titos vodka dog people

In its #Vodka for Dog People campaign, @TitosVodka uses smart #psychology. #Neuromarketing Click To Tweet

Dog People Power

So, by implying, “We’re dog lovers just like you,” Tito’s is creating Cialdini-style liking. In fact, the Tito’s slogan goes beyond liking, and aims for Cialdini’s recently added seventh principle: unity. Unity is liking on steroids. Unity goes beyond shared attributes – it’s based on shared identity. It can be familial, tribal, or some other characteristic that a person feels is part of “me.” Tito’s clever slogan says “dog people” rather than “dog lovers” or “dog owners.” (No self-respecting pet parent would use the term “owner” anyway, of course!)

Is Tito’s campaign invoking liking or unity? Most likely this varies by person – not everyone who has a dog or likes dogs considers themselves a “dog person.” Either way, though, the Tito’s campaign has the potential to connect at a deeper level than the typical spirits ad.


One more brilliant aspect to Tito’s campaign is that it leverages the way people use social media. How many people tweet pictures of vodka? Actually, more than I expected – Instagram counts 7 million uses of the #vodka hashtag. But compare that to the 163 million pictures tagged with #dog. So, Tito’s is tapping into a vastly more popular sharing topic: people’s dogs.

To encourage sharing, Tito’s added branded swag items to its campaign. Your dog is cute, but is even cuter drinking from a Tito’s water bowl or wearing a Tito’s bandanna. Who wouldn’t post their adorable pup holding a squeaky “Vodka for Dog People” toy?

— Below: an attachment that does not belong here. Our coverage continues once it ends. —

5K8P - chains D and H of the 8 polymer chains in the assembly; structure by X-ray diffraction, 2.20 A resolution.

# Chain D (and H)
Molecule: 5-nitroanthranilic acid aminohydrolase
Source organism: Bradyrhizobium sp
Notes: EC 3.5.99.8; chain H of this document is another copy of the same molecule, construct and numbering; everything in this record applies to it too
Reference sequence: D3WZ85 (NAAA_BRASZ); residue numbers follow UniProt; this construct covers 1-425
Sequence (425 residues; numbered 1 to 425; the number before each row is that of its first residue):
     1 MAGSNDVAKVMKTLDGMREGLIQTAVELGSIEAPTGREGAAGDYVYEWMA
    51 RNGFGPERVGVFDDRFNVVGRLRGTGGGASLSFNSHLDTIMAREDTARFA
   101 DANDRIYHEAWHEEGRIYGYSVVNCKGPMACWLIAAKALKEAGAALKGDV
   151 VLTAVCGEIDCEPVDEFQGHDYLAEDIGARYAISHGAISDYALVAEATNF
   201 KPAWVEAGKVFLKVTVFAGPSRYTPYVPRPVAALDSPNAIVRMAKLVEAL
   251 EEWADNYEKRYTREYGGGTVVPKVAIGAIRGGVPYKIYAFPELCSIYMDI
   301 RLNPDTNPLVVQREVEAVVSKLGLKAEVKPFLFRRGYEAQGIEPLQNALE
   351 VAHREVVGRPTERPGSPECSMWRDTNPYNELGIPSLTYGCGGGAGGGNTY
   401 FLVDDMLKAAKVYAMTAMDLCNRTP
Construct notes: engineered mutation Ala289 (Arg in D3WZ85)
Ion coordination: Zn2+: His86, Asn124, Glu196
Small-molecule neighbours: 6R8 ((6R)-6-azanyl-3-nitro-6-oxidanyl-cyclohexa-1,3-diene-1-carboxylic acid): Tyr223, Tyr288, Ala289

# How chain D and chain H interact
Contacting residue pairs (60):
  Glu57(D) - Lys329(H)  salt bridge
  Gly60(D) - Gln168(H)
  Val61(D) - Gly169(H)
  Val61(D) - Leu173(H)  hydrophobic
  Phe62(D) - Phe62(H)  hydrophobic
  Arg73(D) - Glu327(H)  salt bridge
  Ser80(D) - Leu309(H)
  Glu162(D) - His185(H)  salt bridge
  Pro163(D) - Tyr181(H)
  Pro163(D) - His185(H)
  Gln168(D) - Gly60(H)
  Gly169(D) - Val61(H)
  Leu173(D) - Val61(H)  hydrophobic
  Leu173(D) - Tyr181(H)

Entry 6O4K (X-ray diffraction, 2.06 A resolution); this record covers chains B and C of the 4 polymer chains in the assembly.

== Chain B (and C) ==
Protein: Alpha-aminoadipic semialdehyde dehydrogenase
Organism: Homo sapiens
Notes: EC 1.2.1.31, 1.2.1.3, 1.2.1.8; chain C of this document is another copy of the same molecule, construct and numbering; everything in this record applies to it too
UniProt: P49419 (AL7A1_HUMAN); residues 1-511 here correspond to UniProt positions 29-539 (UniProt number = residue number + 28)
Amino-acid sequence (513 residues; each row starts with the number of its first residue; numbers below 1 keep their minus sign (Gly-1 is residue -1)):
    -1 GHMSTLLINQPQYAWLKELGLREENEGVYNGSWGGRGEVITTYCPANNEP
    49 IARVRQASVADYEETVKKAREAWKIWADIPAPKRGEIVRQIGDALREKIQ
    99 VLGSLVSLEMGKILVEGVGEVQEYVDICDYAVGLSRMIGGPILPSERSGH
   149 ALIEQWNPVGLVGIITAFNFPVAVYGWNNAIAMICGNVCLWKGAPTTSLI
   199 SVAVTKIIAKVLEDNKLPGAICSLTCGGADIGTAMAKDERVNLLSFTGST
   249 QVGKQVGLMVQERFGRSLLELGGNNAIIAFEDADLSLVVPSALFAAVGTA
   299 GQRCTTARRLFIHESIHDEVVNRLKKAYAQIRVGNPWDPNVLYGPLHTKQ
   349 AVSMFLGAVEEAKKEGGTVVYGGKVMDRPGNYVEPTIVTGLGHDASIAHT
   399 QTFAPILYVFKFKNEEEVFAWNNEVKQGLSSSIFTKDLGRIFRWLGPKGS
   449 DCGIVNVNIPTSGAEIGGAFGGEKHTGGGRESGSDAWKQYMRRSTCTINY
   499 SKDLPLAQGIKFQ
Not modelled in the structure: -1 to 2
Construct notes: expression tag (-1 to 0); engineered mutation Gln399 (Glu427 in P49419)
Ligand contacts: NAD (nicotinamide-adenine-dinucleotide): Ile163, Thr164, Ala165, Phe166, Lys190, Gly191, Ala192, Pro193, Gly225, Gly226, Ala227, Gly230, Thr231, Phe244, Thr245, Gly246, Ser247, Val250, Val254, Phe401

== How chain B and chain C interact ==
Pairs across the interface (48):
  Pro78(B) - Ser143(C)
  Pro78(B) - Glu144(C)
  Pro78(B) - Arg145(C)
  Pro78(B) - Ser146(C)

#Vodka for Dog People campaign by @TitosVodka leverages cute pet pics on #SocialMedia. Click To Tweet

Learn from Tito’s and Yeti

Even though Tito’s may have a more visible and chic brand than you, there’s a lot to learn from this campaign. They picked a topic totally unrelated to their product and built a campaign around it. The topic they chose has a bigger demographic and much more emotional engagement than their own product, and is far more socially shareable.

Another Austin-based company chose an approach that was a little closer to their product but still far from obvious. Yeti Coolers makes high quality insulated coolers and drinkware. While they emphasize the technology that goes into the product, they focus much of their marketing not on their products but on an outdoor lifestyle.

When I visited their homepage, there wasn’t a cooler in sight. Instead, my screen was filled with an invitation to watch a video:

“Follow Cole Kramer on one of the hardest mountain hunts in the world, a journey that would become more about life than death.”

yeti home page

You may be filling up your coffee at 7-11 on the way to the office, but if you think of yourself as an outdoor person wouldn’t you want your travel mug to be a Yeti?